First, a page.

The United States' globe-spanning military on Thursday dispatched a "small armada" into the South China Sea, reported the Navy Times, in the latest show of American force in the contested territory since the widely condemned patrol of a Navy destroyer within Chinese waters last October.
"We inhabit a war culture and machine with a vast reach and capacity never seen before," antiwar group United for Peace and Justice wrote on Wednesday as it called for a global refocus on diplomacy instead of military action. The group warned that "the U.S. and China, another nuclear-armed nation, are facing off against each other."
This week's "deployment of thousands of U.S. sailors" was to a region that a top U.S. official has characterized as "increasingly militarized by China," reported the Washington Post.
"Talking about militarization, if you look into it carefully, the advanced aircraft, warships in and out of the South China Sea, aren’t most of them deployed by America?" Fortune quoted China's National People's Party spokesperson Fu Ying as she responded to the U.S. Navy's actions on Friday.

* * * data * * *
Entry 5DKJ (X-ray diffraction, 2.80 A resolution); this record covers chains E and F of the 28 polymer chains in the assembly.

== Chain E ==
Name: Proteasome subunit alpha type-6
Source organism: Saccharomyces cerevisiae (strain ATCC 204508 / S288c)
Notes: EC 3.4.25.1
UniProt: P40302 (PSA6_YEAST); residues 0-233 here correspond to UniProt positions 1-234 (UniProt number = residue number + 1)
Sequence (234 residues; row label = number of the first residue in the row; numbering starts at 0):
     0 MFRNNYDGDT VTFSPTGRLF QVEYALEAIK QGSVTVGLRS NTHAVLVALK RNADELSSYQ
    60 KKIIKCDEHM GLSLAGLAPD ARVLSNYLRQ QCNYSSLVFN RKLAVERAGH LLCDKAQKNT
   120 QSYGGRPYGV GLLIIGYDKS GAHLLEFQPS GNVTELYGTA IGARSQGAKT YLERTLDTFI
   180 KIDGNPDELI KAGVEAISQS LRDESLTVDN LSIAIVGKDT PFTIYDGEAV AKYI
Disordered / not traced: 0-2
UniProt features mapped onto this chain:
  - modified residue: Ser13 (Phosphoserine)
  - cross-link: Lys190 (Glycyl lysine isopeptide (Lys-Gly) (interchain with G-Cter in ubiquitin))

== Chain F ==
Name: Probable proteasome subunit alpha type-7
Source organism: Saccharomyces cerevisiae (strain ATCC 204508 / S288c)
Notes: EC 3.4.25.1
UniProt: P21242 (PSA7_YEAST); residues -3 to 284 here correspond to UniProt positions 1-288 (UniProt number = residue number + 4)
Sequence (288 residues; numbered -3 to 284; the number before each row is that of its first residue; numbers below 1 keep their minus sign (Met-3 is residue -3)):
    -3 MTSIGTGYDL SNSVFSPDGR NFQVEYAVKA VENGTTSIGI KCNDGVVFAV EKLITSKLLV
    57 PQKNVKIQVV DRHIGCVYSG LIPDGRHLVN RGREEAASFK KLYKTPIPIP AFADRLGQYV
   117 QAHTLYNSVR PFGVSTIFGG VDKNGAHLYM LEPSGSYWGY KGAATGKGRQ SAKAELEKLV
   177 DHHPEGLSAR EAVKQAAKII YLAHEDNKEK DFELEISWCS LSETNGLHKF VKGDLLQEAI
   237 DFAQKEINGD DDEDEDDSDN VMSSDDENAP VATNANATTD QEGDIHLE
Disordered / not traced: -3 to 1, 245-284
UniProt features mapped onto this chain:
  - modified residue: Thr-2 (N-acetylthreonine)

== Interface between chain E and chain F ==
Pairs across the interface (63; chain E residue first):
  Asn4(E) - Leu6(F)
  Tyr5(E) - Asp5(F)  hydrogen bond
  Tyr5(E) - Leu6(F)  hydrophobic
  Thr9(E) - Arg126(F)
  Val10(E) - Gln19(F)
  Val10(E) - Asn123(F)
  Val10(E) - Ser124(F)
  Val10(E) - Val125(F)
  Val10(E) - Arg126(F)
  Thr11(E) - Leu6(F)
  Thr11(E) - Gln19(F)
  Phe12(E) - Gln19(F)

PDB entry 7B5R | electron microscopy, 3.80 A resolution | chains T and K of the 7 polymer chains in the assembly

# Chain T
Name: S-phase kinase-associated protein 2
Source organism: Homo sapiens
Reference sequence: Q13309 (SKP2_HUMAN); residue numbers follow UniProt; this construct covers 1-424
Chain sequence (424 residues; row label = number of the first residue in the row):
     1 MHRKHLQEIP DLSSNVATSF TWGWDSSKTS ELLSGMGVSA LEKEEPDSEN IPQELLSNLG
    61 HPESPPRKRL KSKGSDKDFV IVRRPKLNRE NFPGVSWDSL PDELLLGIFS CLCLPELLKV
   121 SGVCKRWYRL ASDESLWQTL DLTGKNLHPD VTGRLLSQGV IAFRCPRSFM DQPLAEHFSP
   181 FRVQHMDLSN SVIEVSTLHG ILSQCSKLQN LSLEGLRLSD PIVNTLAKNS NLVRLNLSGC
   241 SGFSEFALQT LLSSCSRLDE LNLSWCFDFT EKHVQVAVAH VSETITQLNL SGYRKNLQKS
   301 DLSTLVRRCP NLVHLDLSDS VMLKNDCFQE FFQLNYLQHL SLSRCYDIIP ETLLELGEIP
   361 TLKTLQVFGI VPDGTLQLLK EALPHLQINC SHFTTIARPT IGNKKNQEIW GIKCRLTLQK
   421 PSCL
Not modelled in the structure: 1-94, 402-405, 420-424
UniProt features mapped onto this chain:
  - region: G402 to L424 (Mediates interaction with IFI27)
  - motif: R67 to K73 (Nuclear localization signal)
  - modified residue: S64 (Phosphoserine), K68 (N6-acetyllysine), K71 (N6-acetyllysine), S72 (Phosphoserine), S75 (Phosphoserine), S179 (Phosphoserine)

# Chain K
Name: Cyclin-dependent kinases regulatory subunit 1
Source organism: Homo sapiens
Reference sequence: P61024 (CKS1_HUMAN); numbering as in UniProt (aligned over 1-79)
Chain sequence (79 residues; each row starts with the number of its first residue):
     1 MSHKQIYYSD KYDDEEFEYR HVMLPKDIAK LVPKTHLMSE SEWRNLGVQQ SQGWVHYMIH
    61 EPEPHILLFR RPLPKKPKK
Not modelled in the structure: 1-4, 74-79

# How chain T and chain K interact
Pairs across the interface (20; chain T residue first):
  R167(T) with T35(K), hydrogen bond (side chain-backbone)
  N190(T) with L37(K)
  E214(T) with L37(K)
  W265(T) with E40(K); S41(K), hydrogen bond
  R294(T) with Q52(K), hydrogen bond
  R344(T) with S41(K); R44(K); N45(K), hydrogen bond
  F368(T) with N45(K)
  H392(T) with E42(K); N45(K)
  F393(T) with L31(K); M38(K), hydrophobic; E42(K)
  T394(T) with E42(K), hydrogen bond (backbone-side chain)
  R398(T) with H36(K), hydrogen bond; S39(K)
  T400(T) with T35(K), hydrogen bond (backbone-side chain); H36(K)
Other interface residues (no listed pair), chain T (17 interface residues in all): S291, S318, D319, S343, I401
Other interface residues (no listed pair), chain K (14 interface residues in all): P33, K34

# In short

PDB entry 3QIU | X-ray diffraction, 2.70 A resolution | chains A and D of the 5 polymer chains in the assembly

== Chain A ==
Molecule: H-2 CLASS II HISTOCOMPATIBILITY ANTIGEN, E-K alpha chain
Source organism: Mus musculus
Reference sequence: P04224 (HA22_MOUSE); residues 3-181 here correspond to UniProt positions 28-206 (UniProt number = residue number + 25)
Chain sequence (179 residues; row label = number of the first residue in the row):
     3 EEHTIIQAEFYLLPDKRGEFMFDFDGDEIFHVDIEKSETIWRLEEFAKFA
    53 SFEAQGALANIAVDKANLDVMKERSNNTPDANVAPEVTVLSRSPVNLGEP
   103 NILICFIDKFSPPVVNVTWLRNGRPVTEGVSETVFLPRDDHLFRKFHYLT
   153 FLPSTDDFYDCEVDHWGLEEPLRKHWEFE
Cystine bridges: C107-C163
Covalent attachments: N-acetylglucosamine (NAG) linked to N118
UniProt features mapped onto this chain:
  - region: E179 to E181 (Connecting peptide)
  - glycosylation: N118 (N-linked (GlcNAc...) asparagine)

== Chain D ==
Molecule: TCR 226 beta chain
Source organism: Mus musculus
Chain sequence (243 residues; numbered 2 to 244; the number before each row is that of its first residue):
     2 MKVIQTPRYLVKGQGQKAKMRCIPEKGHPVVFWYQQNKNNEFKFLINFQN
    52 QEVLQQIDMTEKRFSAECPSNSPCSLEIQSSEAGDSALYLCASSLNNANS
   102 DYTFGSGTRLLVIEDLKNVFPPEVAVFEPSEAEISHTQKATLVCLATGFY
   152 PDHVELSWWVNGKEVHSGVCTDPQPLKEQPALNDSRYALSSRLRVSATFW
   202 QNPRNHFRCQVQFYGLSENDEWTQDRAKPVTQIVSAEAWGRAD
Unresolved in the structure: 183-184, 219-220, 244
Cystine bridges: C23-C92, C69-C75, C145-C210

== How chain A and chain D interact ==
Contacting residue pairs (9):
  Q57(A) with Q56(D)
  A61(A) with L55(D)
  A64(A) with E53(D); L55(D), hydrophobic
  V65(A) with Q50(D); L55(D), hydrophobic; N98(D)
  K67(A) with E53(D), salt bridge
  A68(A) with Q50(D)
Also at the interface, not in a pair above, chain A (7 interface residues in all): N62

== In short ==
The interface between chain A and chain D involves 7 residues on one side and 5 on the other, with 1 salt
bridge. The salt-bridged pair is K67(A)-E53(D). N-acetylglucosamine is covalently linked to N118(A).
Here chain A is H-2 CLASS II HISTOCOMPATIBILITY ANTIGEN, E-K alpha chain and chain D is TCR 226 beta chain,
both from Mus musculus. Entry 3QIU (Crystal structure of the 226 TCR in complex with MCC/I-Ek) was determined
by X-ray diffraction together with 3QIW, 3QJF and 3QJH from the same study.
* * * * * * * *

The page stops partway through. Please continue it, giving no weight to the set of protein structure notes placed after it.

Ying argued, "America made an important decision, which is deploying over 60% of its navy to the Asia-Pacific region … [The U.S.] is strengthening military deployments with its alliances in the Asia-Pacific region. If we’re talking about militarization, what’s this? Isn’t it militarization?"
Michael Klare, a professor of Peace and World Security Studies at Hampshire College, warned in The Nation on Thursday, " History suggests that such [jostling for geopolitical advantage] tends to create an atmosphere of ever-increasing tension and suspicion, where one provocation too many can lead to crisis, panic, miscalculation, and a resort to arms—exactly the scenario that led to the outbreak of World War I just over 100 years ago."
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In a lecture at Harvard in February, Klare made similar points, arguing that the Obama Administration's "China pivot"—its refocusing military resources to contain what it perceives as China's growing hegemony in East Asia, of which its South China Sea deployments is a part— is "turning the entire Chinese population against the United States and also pushing China closer to Russia...in strategic terms."
Klare characterized an anti-U.S. alliance between the two nations as another step toward war—a particularly sobering possibility considering the nuclear armaments of all countries involved.
"What could be done to prevent that kind of escalation of events that led to WWI?" the professor asked. "That’s the way we have to think today. How do we reduce this geopolitical competition, the muscle flexing, and reduce the unintended escalation that would lead to a real war?"
Klare's full lecture can be viewed here: